SABCS 2014: Ovarian Suppression Added to Hormonal Therapy Reduces Risk of Recurrence in Some Premenopausal Women


Key Points

  • Ovarian function suppression reduced risk of breast cancer recurrence when added to adjuvant tamoxifen in women with premenopausal hormone receptor–positive breast cancer treated with chemotherapy.
  • Women in this cohort had an even lower risk of recurrence if they received exemestane plus ovarian function suppression.
  • In women who did not need chemotherapy, 5 years of tamoxifen was sufficient to reduce recurrence risk, and ovarian function suppression is not advised in this group.

Results of the large international SOFT trial present a convincing argument for the addition of ovarian function suppression to adjuvant hormonal therapy to reduce the risk of recurrence in premenopausal women with hormone receptor–positive breast cancer at high enough risk to be treated with chemotherapy. In the cohort of premenopausal women who received chemotherapy, ovarian suppression plus exemestane achieved an even more robust reduction in risk of recurrence than ovarian suppression plus tamoxifen.

In the cohort of women not requiring chemotherapy, tamoxifen alone was sufficient to reduce risk of recurrence.

“I believe this trial is practice-changing. If I see a woman under age 35 with hormone receptor–positive breast cancer, I will know how to advise her. I also will feel more comfortable with tamoxifen alone in a woman age 46 or older with small, low-risk breast cancer,” stated lead author Prudence Francis, MD, Head of Breast Medical Oncology at Peter McCallum Cancer Centre, Melbourne, Australia. The results were presented at the 2014 San Antonio Breast Cancer Symposium (Abstract S3-08) and published online in The New England Journal of Medicine.

SOFT Trial

SOFT is the largest trial to be conducted on ovarian suppression in premenopausal women with breast cancer. The trial was designed to assess the value of ovarian suppression in 3,047 young women with hormone receptor–positive breast cancer treated with 5 years of adjuvant therapy with tamoxifen or exemestane vs tamoxifen alone. Women randomly assigned to ovarian suppression in either arm had the choice of monthly injections of triptorelin (Trelstar), surgical removal of the ovaries, or radiation.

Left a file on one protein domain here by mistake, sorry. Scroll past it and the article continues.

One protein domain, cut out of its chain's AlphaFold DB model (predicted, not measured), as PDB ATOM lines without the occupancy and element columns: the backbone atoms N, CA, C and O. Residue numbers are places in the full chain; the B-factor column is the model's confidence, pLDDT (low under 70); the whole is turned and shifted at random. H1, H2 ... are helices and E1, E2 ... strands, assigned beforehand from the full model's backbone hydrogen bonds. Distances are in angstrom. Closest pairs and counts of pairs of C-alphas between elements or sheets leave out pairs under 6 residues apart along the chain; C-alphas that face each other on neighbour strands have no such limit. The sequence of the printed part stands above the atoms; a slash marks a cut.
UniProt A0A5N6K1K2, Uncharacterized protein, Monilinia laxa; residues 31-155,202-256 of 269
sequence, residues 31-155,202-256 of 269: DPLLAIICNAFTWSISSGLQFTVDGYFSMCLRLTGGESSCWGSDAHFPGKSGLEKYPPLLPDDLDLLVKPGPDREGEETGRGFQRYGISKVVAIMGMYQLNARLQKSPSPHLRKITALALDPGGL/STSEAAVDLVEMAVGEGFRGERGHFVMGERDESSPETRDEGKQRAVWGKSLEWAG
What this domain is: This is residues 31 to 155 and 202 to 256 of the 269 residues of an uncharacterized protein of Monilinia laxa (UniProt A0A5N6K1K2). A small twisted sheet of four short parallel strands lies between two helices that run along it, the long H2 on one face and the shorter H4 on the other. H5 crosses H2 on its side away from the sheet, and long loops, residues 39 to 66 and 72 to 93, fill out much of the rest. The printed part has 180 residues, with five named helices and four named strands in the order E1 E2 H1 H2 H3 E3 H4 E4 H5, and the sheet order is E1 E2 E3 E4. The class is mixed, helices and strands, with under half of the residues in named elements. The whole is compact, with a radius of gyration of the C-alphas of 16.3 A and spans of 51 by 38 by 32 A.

These treatments were compared in two different groups of women: those women who needed chemotherapy (younger age, higher-risk tumors, larger tumors, more likely to be node-positive) and those who didn’t. Women who had chemotherapy entered the trial 8 months postchemotherapy while those who didn’t entered the trial soon after surgery. At a median follow-up of 5.6 years, there was no overall benefit for the addition of ovarian suppression; 5-year event free survival was 84.5% with tamoxifen alone vs 86.6% for the combination of tamoxifen alone, which was not statistically significant.

Significant Reduction in Risk

However, in the cohort that remained premenopausal after chemotherapy (average age, 40 years), ovarian suppression added to tamoxifen achieved a 22% reduction risk of recurrence vs tamoxifen alone. The combination of exemestane plus ovarian function suppression was even better, with a 35% risk reduction for recurrence vs tamoxifen alone. The 5-year event-free survival was 78% for tamoxifen alone, 82.5% for tamoxifen plus ovarian function suppression, and 85.7% for exemestane plus ovarian function suppression.

“In women under age 35, one in three women on tamoxifen alone—the standard of care—had further recurrence within 5 years compared with one in six for exemestane plus ovarian function suppression,” Dr. Francis stated.

Looking at the cohort of women who did not receive chemotherapy (average age, 46 years), they did well in all three study arms. Five-year event-free survival was 95.8% with tamoxifen alone, 95.1% with tamoxifen plus ovarian suppression, and 97.1% with exemestane plus ovarian suppression.

“In this older group of women who did not have chemotherapy, there is no reason to add ovarian suppression. The average age is 46 years, and some of these women will go into menopause soon,” Dr. Francis said.

The SOFT trial was supported by Pfizer, the IBCSG, and the National Cancer Institute, among others. Dr. Francis reported no potential conflicts of interest.

The content in this post has not been reviewed by the American Society of Clinical Oncology, Inc. (ASCO®) and does not necessarily reflect the ideas and opinions of ASCO®.